Worldwide, as lifestyle and diets are changing, the prevalence is also increasing. And beyond the very real human costs are the healthcare costs for treating the condition. In the United States estimates for the costs of treating diabetes are more than $327 billion per year, according to the American Diabetes Association.
Despite the alarming statistics, there’s reason to be optimistic. Type 2 diabetes is one condition that can be prevented or delayed with lifestyle and diet changes. While genetics, family history, ethnicity, and age all contribute to the likelihood for developing type 2 diabetes, in many cases the the likelihood can be lessened with a healthier diet and exercise. That’s where this report could help, by raising awareness among customers about their likelihood of developing the condition. There is some evidence from a 2017 study led by researchers at Brigham and Women’s Hospital, Broad Institute and Harvard Medical School that consumers do make positive changes to diet and exercise after getting results from genetic testing.
The New Report
We hope that 23andMe’s new Type 2 Diabetes report will help raise awareness about diabetes, as well as the potential to make healthy lifestyle changes to lower one’s likelihood and potentially prevent type 2 diabetes from occurring in the first place. We’re excited by the potential that this report has for making a difference in people’s lives, but it’s significant for another reason as well.This report is built using real-world data from more than 2.5 million 23andMe customers who have opted into research. Some of those customers have the condition and others do not, but together they have allowed our product scientists to create a what’s called a polygenic score. To create this score, our team created a model that takes into account more than a thousand genetic variants to assess an individual’s likelihood of developing type 2 diabetes.
Research has shown that type 2 diabetes is partially impacted by many genetic variants that each individually have a tiny impact on the likelihood of developing it. The Type 2 Diabetes report calculates the combined effects of more than 1,000 of these variants — known as single nucleotide polymorphisms, or SNPs, which are variations in DNA sequence at particular locations in the genome — to arrive at a polygenic score. The report can help customers learn how their genetics, along with other factors such as their weight, age and lifestyle, may influence the likelihood of developing type 2 diabetes, as well as actions they can take to lower that likelihood.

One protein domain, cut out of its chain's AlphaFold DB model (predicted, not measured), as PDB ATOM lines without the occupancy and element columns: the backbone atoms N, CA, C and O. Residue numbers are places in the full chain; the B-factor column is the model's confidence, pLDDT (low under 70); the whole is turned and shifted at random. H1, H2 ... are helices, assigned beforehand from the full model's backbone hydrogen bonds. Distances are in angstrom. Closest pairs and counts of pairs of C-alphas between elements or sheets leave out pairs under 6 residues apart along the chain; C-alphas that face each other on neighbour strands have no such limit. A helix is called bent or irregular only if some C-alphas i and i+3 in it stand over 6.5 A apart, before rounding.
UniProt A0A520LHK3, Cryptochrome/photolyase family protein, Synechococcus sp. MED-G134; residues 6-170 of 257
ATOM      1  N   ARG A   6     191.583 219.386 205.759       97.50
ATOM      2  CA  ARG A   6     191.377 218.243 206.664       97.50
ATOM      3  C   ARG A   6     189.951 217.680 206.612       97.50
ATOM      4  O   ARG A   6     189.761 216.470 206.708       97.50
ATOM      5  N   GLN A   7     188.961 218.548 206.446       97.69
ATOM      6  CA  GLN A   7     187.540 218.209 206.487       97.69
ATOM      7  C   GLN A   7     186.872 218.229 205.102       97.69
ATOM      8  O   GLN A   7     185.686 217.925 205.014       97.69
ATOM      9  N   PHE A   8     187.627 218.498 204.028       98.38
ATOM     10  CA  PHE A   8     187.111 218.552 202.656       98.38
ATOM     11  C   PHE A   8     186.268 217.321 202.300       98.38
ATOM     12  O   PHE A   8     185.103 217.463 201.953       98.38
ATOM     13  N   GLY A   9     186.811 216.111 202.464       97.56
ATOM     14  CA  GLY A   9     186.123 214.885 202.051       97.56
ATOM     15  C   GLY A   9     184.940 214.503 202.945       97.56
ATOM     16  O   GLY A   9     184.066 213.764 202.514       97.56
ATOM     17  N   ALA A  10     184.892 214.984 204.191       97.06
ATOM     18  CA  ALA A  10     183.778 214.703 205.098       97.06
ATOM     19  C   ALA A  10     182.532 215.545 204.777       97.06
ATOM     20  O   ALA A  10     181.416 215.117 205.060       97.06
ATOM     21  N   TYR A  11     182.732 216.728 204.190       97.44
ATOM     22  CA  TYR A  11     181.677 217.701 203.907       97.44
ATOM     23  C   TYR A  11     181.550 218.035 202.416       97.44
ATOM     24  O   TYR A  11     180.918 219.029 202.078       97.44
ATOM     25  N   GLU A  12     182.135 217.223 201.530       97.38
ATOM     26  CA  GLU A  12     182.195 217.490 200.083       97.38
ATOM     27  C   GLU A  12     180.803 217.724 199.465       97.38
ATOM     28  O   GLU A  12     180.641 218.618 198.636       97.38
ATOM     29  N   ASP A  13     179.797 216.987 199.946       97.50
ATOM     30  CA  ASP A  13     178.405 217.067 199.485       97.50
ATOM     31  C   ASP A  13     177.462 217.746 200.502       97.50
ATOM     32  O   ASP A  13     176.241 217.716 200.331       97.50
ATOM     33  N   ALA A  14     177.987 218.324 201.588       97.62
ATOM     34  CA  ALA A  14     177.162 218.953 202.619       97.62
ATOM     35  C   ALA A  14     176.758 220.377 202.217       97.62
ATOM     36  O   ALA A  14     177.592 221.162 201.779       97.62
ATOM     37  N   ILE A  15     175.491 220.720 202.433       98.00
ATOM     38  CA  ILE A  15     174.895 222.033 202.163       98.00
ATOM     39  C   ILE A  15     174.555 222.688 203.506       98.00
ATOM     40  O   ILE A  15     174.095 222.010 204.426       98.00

The Type 2 Diabetes report is different from other 23andMe health reports because it was developed and validated completely on 23andMe research data. The report also underwent scientific review by our team of scientists, as well as review by our Medical Affairs and Regulatory teams. In addition, 23andMe also relied on the expertise and knowledge of external experts, and other scientific and medical professionals who are familiar with polygenic scores and the condition itself.
To learn more about the science behind 23andMe’s new Type 2 Diabetes report see our white paper.
*Note: The 23andMe Type 2 Diabetes report is based on 23andMe research and incorporates more than 1,000 genetic variants to provide information on the likelihood of developing type 2 diabetes. The report does not account for lifestyle or family history and has not been reviewed by the US Food and Drug Administration. Visit www.23andme.com/topics/health-predispositions/type-2-diabetes for additional important information.